As horrible as the Washington tornado was, some ask why it wasn’t deadlier
BY MITCH DUDEK Staff Reporter December 8, 2013 7:26PM
The Nov. 17 tornado that struck Washington, Ill., destroyed the home of Bob and Allison Montgomery.
Updated: January 10, 2014 6:14AM
After seeing the destruction from 25 tornadoes that tore through the state last month, amazed observers wondered how there wasn’t a greater loss of life.
The answer, some say, lies in improved forecasting, early warnings and simple faith.
The death toll stands at seven but might have skyrocketed if not for the slightest of right turns.
The change in course occurred in Washington as an EF4 tornado bore down on 500 people inside the Crossroads United Methodist Church near the edge of town.
Huddled in storm shelters inside, dozens of children sang “This Little Light of Mine” and “Jesus Loves Me.”
Half a mile away, at the Apostolic Christian Church, many of the 450 or so people who took refuge in Sunday school rooms — because the church had no shelter — began signing a hymn: “My God is great, there is nothing my God can’t do.”
The tornado, spinning at nearly 200 mph, changed course by several degrees just seconds before impact, splitting the two churches like a perfect field goal.
“It went right between ’em and didn’t damage either one,” said Tim Slagel, 57, who was in Apostolic Christian Church.
“I don’t know what your faith is, but my faith tells me God was directing that tornado,” Slagel said.
The tornado did, however, destroy the home of Bob Montgomery, who lived directly between the churches.
“We’d be glad to take the hit any time if it’s our house versus either church,” said Montgomery, who was attending church with his wife in a neighboring community at the time.
In hindsight, churches were among the safest places to be in Washington, which is about 160 miles southeast of Chicago. And about half the town, with a population of about 15,000, was in one.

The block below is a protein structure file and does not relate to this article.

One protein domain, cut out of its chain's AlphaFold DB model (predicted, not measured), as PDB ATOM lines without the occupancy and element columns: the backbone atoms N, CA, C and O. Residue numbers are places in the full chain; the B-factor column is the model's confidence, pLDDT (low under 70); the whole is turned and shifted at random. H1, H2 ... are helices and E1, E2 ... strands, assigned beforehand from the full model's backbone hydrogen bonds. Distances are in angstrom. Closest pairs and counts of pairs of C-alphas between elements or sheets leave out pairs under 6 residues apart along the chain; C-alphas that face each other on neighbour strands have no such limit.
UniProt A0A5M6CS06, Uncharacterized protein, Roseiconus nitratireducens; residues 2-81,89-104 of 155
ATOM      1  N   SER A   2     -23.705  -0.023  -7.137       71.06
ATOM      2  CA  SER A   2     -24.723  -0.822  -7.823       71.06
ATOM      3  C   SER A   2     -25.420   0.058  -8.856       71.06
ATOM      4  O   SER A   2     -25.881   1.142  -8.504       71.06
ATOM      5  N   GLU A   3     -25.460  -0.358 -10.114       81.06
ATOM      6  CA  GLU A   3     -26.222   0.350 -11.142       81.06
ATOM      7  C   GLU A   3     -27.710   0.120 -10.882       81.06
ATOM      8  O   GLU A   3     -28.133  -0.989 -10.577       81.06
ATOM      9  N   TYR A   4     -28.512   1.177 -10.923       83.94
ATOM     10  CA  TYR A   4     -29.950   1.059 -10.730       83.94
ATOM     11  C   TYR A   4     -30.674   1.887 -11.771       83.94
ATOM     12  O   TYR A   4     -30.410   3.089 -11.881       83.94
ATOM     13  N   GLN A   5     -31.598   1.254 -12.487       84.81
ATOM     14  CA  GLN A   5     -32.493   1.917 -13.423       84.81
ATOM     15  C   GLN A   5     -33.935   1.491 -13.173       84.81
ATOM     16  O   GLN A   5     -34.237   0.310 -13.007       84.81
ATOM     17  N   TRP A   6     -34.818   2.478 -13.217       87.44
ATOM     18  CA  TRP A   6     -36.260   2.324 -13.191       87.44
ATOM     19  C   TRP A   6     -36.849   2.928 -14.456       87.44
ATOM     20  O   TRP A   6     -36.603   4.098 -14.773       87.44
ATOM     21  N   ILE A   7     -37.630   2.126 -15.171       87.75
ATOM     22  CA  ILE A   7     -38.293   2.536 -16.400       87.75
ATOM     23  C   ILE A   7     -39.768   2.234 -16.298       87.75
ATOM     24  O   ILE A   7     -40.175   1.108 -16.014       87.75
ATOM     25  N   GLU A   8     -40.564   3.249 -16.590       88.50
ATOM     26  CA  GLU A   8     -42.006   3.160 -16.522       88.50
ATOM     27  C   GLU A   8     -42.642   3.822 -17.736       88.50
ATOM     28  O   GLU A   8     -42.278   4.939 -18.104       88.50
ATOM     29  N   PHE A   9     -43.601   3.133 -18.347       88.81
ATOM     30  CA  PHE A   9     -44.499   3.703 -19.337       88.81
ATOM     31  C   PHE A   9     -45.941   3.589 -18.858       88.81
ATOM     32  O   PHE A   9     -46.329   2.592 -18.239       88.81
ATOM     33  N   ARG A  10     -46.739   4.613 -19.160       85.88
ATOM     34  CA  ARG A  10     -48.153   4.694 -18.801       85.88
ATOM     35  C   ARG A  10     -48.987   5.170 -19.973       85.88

“Being a faith-based community really saved us,” said Washington Mayor Gary Manier. “Those churches were spared for a reason.”
For Methodist Pastor Tom Goodell, it’s not that easy.
“It was definitely amazing, but I’m always reluctant to say God turned storms this way or that, because two people died [in the Washington tornado], and many families lost their homes. What do I say to those families? I’m a spokesman for God, but I’m not comfortable making that argument,” Goodell said.
The only church to sustain major damage, Our Savior Lutheran Church, had a wall in the sanctuary blown out and nearly half the roof shingles ripped off. But all 65 people inside survived in the church basement, said Pastor Tom Heren.
St. Patrick’s Catholic Church lies east of the tornado’s path but had the most congregants who lost their homes: 160. Many were at mass.
“Some of those people told me they usually go to 8:30 mass, but decided for some unknown reason to go to the 11 o’clock mass that day,” said the Rev. Stephen Willard.
More than 1,100 homes were badly damaged or destroyed in Washington, which was hit by the most powerful of the 25 twisters that touched down Nov. 17. The rash of tornadoes spread from Southern Illinois to about 60 miles southwest of Chicago.
National Weather Service meteorologist Richard Castro attributed the relatively small loss of life to a mixture of luck and timely warnings.
“It was well-anticipated and forecast that that Sunday had the potential for violent weather,” said Castro. “Some communities had over 20 minutes warning before touchdown. There were 101 tornado warnings issued across the state,” he said. Cellphone alerts, television newscasts and air sirens saved countless lives, officials said.
All but one of the 25 tornadoes caused property damage, said Castro. The lone benign twister petered out over vacant fields.
November’s tornadoes should serve as a warning, said Castro.
“People should not have a complacent mentality. If things had shifted just a little farther north basically, a tornado could have struck the most populated part of the Chicago area,” he said.